• Explore how challenges are overcome and how solutions are being implemented
  • Identify the main obstacles during mission planning
  • Operational mission planning in the future - explore the effect of the changing nature of warfare
  • Major General Lech Stefaniak

    Major General Lech Stefaniak, Chief, General Staff, J5, Ministry of Defence, Poland

    Brigadier General (Select) Andrzej  Juskczak

    Brigadier General (Select) Andrzej Juskczak, Deputy Head Strategic Planning Division/Head of Force Policy Division, Ministry of Defence, Poland

    Andrzej  Juskczak

    Andrzej Juskczak, Deputy Head Strategic Planning Division & Head of Force Policy Division, Ministry of Defence

    10:30 Morning Coffee

    11:00 MISSION PLANNING

    Commodore Lars Rosendahl Christophersen

    Commodore Lars Rosendahl Christophersen, Commander, Danish Task Group, Royal Danish Navy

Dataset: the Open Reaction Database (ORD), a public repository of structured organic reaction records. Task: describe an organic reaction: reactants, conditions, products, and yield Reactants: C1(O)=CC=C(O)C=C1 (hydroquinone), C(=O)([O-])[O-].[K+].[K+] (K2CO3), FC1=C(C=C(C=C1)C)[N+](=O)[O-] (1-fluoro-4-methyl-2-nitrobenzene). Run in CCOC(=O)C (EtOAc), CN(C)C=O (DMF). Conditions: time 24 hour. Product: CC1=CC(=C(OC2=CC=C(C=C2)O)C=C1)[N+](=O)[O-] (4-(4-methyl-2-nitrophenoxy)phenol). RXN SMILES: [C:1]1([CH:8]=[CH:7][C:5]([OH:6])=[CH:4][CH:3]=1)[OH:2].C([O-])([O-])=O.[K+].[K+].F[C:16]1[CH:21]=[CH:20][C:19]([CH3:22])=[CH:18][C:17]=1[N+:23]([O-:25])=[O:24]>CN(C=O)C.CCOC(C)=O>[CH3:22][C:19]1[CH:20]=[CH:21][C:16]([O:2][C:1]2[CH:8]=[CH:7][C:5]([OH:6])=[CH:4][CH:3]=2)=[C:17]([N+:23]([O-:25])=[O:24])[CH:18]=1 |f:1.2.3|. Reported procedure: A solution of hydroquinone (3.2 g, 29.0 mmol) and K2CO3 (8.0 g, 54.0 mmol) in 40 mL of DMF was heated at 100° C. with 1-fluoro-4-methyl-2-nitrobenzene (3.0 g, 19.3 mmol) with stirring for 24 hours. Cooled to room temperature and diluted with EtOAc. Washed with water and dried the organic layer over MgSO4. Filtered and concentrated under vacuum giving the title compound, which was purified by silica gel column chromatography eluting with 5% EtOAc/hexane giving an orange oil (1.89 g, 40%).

11:40 PLANNING FOR OPERATIONS

    Captain James Driscoll

    Captain James Driscoll, Director, Operations and Plans, Military Sealift Command, US Navy

  • Identify processes for US mission planning
  • Explore mission planning in a joint operation – challenges and solutions
  • Overview of different training programmes for military sealift
  • Future developments for mission planning
  • 12:20 Networking Lunch

    13:50 COMBINED AIR OPERATIONS

    Colonel Lou Berrena

    Colonel Lou Berrena, Deputy Chief, Capabilities Division, Requirements Directorate, Air Combat Command Headquarters, US Air Force

  • Explore tasks and responsibilities of combined air operations centre
  • Explore challenges and solutions for theatre operations and how the combined air operations centre works to minimise risks and bring about solutions to challenges